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The Insurance Day Podcast: How will the Suez blockage impact marine insurance?

Listen to the latest edition of the Insurance Day Podcast – offering an insider's view on the stories shaping the insurance market

Insurance Day is teaming up with its sister publication Lloyd’s List for our first joint edition of the Podcast looking at the insurance implication and scenarios in the wake of the Ever Given casualty in the Suez Canal. Jonathan Humm, who leads the marine hull team at Aegis London, and Stephen Hawke, managing director of PL Ferrari, the P&I specialist broker, join the discussions this week as we examine the marine insurance fallout from shipping's biggest traffic jam


It will be a long time before the bill for insurers is in, but the grounding of Ever Given last month, which resulted in the closure of the Suez Canal for six days, is shaping up to be the most significant shipping casualty of recent years.

The canal authority is demanding an enormous $916m in compensation, a figure most people in the marine insurance community believe to be vastly inflated. And to enforce that demand, it has arrested both the vessel and the cargo.

That said, the canal indisputably does have a valid claim for outlay on salvage, any damage to the canal, and loss of revenue, and a fair settlement won’t come cheap.

Then there is the hull and machinery (H&M) element. Ever Given is covered in the Japanese market, although we understand some London market players have indirect exposure.

As far as is known, the vessel is not badly damaged and has been declared fit to sail on, although it will likely need some repairs. H&M also picks up the tab for the services of Smit as professional salvor, which is set to be huge relative to the premium paid.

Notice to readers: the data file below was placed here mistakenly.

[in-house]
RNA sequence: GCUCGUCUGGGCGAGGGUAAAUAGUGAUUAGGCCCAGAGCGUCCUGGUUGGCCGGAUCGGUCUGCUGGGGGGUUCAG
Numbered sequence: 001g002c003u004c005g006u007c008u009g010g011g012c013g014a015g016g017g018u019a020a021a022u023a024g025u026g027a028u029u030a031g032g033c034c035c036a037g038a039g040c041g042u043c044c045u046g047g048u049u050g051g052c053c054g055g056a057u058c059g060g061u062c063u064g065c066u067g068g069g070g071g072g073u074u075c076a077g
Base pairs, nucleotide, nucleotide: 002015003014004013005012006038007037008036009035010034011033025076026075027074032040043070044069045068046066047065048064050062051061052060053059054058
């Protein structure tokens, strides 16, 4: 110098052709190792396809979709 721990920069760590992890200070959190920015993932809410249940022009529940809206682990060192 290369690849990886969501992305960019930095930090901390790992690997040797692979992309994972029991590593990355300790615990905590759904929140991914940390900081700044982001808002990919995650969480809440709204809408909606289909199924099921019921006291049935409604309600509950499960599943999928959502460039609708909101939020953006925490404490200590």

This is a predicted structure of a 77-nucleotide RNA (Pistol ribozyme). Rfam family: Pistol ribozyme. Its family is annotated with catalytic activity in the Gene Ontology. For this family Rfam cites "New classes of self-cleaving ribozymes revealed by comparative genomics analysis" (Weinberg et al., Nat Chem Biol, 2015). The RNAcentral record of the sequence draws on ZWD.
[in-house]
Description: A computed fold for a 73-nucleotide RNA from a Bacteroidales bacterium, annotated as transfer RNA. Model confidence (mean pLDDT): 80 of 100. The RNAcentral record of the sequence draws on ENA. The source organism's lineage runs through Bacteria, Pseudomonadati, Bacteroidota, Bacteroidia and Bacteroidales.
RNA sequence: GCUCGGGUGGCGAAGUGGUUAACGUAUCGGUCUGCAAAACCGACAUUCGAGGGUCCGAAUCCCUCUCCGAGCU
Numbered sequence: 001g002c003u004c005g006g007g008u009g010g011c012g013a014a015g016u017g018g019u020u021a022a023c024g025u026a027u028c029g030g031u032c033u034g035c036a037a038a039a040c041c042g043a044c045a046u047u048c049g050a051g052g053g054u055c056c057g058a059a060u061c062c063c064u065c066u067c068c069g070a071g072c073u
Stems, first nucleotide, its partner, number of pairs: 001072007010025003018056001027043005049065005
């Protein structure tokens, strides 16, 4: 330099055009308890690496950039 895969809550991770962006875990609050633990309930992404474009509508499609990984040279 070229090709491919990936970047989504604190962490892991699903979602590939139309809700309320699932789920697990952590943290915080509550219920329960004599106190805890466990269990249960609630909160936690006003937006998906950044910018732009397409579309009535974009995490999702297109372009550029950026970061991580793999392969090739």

All of this is before we even get into claims on cargo, loss of hire and delay policies.

It has now been more than a month since the grounding, and marine insurers seem to have acted with their traditional sangfroid. There are no signs of an immediate spike in rates.

But that happy situation may not last forever. There are already suggestions the market will respond in its own good time.

H&M rates may now harden for bigger boxships, and cargo rates harden across all categories as underwriters come to terms with aggregation risk.

Ultimately, all owners could feel the casualty in the pocket when the International Group comes to renew its pool reinsurance contract next year.

In a special joint Lloyd’s List/Insurance Day podcast this week, we discuss the outlook for marine insurance after Ever Given.

Joining Lloyd’s List editor, Richard Meade, we have two very distinguished guests, Jonathan Humm, who leads the marine hull team at Aegis London, and Stephen Hawke, managing director of PL Ferrari, the protection and indemnity specialist broker.

Jonathan Humm explains why the H&M response has been subdued so far, what the Suez pay-out implies for an already hardening market, and offers his views on the cargo market, increasing ship size risk and aggregation risk.

Stephen Hawke meanwhile talks through the likely insurance pay-out scenarios, the International Group’s pool scheme reinsurance contract renewal for next year and why shipowners are likely to feel the hit on a vessel-by-vessel basis. 





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